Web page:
But the factor of the afternoon I could not understand was the reaction of the majority of people inside the ground.

Few seemed to care about it at all.

Despite warnings throughout the afternoon about encroaching the field at the end of the game a good 1,00o strong mob launched themselves over the hoardings on the first blow of the final whistle.

They seemed more bothered about getting on the pitch and in front of the TV cameras than the fact their hometown club had ended a 24-year stay in the Football League.

And what is more frustrating for the club is that those fans that turned up today regardless of whether their attendance was one hundred per cent to support the club is that they will not be there next season as the club begin life in the non-league.

A beginner goes Orienteering

Standing in a room full of people dressed in lycra talking about maps, dibbers and compasses is not a situation I had been in many times before.

Despite being a keen sportsman Orienteering is never one that has featured too highly on my agenda, my only experience being on year seven camp at school 11 years ago.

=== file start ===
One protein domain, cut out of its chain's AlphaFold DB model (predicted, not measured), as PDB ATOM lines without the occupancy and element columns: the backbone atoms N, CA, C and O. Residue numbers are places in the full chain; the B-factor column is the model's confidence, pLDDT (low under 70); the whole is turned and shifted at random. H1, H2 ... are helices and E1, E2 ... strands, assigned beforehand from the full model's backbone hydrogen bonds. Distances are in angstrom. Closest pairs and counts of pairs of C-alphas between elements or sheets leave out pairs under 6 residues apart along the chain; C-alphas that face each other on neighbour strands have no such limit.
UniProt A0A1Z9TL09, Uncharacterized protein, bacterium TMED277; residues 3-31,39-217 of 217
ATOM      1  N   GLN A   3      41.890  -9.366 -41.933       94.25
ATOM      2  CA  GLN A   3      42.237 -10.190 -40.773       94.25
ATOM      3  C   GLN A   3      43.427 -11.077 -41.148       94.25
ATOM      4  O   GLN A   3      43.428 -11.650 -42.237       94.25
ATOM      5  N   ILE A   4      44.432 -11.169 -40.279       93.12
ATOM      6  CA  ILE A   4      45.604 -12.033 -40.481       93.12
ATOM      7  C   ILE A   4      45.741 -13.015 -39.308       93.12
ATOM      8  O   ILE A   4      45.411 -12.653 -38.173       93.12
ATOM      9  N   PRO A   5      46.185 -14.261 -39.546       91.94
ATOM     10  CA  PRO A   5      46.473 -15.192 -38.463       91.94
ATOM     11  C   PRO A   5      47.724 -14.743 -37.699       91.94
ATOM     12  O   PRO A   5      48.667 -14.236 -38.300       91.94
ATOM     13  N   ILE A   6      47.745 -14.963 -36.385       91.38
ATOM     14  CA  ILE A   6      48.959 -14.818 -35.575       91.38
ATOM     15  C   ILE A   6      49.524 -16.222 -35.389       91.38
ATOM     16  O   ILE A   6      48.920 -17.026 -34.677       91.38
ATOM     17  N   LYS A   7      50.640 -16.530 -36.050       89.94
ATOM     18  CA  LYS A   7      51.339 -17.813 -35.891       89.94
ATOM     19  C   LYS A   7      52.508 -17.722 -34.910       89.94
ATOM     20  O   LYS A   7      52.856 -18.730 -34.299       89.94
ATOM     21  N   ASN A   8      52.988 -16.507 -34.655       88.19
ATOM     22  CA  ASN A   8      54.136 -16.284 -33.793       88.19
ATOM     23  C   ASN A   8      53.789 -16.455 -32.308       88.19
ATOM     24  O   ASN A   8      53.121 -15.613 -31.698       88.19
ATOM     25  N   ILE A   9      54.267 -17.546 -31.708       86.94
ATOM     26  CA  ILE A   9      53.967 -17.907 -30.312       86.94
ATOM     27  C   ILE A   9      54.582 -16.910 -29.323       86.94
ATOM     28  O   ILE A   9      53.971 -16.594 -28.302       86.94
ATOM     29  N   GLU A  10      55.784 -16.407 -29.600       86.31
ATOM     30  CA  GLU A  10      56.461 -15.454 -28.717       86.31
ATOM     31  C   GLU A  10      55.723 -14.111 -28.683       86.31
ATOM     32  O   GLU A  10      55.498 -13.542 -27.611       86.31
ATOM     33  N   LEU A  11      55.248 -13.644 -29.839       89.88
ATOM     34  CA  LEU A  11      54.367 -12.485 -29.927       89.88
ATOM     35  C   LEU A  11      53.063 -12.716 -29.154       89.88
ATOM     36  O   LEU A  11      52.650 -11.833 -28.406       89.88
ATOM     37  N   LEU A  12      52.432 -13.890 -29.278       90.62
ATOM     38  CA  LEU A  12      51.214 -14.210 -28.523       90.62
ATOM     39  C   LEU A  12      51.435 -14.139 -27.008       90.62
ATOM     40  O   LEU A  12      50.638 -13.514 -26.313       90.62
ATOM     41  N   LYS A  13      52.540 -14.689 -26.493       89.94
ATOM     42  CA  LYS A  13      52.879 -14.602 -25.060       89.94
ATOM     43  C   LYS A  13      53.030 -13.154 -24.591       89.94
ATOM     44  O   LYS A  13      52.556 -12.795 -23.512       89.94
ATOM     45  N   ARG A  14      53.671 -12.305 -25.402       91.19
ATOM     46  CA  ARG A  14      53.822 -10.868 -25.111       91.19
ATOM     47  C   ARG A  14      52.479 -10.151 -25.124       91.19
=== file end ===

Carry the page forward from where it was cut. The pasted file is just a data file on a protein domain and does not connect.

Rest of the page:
Yet there I was fully decked out in tracky bottoms and trainers stood nervously anticipating what the next 45 minutes would bring as I made my debut at score orienteering.

I had been invited along by the Lincoln Orienteering Group to the final event of the four race series at Riseholme Park to give it a try and see how I got along.

As it was my first time as an O’er I was going to be going around with Ally Wright, the groups publicity officer who told me we’d be running around 5km if we complete the full course.